How this week’s ‘How Success Happens’ guest overcame personal struggles and built an empire.

Dan Bova

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I didn’t know what to expect when we scheduled an interview over breakfast with today’s guest Andrew Zimmern. As you may know, the chef, writer, restaurateur and TV personality made a name for himself traveling the world and eating some, well, bizarre foods on his hit travel/food show, Bizarre Foods.

Turns out our breakfast was pretty normal – we didn’t dig into a fresh plate of scrambled brains or anything – but the conversation was anything but typical.

Over the past couple of years, Zimmern has built a true empire around his name with books, TV shows, restaurants (including his new Twin Cities joint Lucky Cricket), and a production company, but as he very candidly told me, the road to success has not been easy. He has gone through a lot of personal pain on his journey, and he says it is a daily endeavour to keep himself moving on the right track.

As Zimmern explained, over the course of his life, he’s had problems with substance abuse, depression – even homelessness – and he was very open about sharing the lessons he’s learned along the way about coping and finding redemption. We also spoke about his dear friend, Anthony Bourdain, and about the struggles of feeling overwhelmed that most of us face.

Related: Gareth Cliff Shares His Tips For Starting Your Very Own Podcast

But don’t get me wrong, he’s really funny, too! There’s nothing “normal” about Andrew Zimmern. Hope you’ll enjoy our conversation, thanks for listening.

This article was originally posted here on Entrepreneur.com.

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How BrightRock Is Disrupting The Insurance Industry With These 2 Pivotal Strategies

Developments in technology, and clear communication are positioning BrightRock to disrupt their industry and transform the consumer experience.

Monique Verduyn

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Vital Stats

  • Players: Sean Hanlon, Leopold Malan, Schalk Malan, Suzanne Stevens
  • Company: BrightRock
  • Est: 2011
  • Visit: www.brightrock.co.za

BrightRock was started around a dining room table in 2011 by four people with years of industry experience and — importantly — a diverse set of complementary skills.  They wanted to make changes to an industry with an age-old methodology by allowing customers to co-create a solution that precisely meets their individual needs, and adjusts as those needs change. Today, BrightRock is the fastest-growing insurer in the intermediated individual life risk market. It also provides underwriting management services to funeral parlour businesses and, more recently, has entered the group risk insurance market, offering its needs-matched approach to employees.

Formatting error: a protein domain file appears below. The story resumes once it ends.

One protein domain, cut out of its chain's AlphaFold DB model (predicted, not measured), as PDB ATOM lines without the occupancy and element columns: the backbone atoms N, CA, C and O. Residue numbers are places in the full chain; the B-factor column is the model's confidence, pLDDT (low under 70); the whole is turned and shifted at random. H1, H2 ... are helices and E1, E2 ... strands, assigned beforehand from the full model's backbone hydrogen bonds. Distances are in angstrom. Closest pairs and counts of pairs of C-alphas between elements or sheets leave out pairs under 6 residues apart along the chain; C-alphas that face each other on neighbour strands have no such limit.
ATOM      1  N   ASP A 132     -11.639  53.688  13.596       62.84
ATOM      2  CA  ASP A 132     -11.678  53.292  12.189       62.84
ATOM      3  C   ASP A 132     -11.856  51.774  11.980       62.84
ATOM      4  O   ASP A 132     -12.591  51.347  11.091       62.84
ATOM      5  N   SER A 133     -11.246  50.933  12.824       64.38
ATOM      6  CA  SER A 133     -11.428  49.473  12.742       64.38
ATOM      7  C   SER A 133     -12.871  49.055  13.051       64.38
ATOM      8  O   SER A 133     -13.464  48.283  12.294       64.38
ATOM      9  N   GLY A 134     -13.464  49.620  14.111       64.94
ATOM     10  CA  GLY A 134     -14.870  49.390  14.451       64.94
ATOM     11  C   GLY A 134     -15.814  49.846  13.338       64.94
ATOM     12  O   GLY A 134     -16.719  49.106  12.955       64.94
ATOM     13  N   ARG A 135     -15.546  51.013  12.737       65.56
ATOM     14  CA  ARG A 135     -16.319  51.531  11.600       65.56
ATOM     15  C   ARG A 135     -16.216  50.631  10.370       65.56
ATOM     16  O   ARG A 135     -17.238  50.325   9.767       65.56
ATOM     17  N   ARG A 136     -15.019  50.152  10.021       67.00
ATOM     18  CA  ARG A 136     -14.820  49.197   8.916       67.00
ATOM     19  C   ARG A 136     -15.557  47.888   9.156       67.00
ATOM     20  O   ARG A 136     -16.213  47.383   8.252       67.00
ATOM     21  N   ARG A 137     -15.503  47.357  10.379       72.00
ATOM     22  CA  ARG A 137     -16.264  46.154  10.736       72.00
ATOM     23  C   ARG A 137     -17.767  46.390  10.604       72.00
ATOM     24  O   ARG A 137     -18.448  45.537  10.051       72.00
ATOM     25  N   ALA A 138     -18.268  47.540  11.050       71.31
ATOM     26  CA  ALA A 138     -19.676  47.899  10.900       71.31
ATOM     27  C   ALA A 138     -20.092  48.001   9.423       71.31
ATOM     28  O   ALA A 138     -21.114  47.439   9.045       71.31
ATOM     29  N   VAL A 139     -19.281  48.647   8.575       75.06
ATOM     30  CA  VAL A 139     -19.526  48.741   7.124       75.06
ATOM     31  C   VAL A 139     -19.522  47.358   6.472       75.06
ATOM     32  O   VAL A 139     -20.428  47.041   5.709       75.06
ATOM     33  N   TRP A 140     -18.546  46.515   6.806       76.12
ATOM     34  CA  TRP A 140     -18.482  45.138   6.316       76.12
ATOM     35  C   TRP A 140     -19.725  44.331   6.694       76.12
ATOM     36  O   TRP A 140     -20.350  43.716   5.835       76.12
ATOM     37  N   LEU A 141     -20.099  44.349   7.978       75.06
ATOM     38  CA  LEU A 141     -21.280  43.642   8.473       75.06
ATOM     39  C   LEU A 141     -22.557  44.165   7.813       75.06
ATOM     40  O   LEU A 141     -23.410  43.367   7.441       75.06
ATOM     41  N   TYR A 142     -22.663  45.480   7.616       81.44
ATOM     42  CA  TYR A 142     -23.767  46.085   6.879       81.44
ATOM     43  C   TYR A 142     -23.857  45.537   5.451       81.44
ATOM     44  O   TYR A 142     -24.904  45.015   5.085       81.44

The founders of BrightRock, established in 2011, knew the life insurance industry all too well, and they found its methodology wanting. “Traditional life insurance lumps all the individual’s needs into one policy,” says CEO Schalk Malan.

“It’s a methodology that has been around for centuries. We started afresh and looked at how we could design life insurance based on individual requirements. Our cover is designed to exactly match each specific financial need. Because there is no waste, it’s more cost efficient and sustainable. And if circumstances change and our customer needs more cover, it’s easy to get it because needs-matched design enables the policy to change in line with changing needs.”

1. Embracing digital technology to provide needs-matched insurance

Suzanne Stevens, marketing executive director at BrightRock, points out that this type of innovation achieves efficiency (cost savings) and effectiveness (higher returns). “By harnessing digital technology, we have made our operations more efficient, and aggressively lowered costs by up to 30% for our customers. Every rand they spend with us works harder for them. That’s the benefit of a solution designed around the customer.”

BrightRock’s founders took a similar approach. ‘We ditched legacy thinking in favour of creating a product that is intuitive and easy to navigate. An enormous amount of time and effort went into writing and designing that system, and creating the optimal customer journey.”

Related: How BrightRock Is Rocking The (Industry) Boat In Only 5 Years Since Launch

Unlike clunky legacy systems, BrightRock’s platform is modularised, and was built according to the agile principle of rapid delivery cycles. The result is a technology stack with longevity, that is also flexible enough to be tweaked when needed.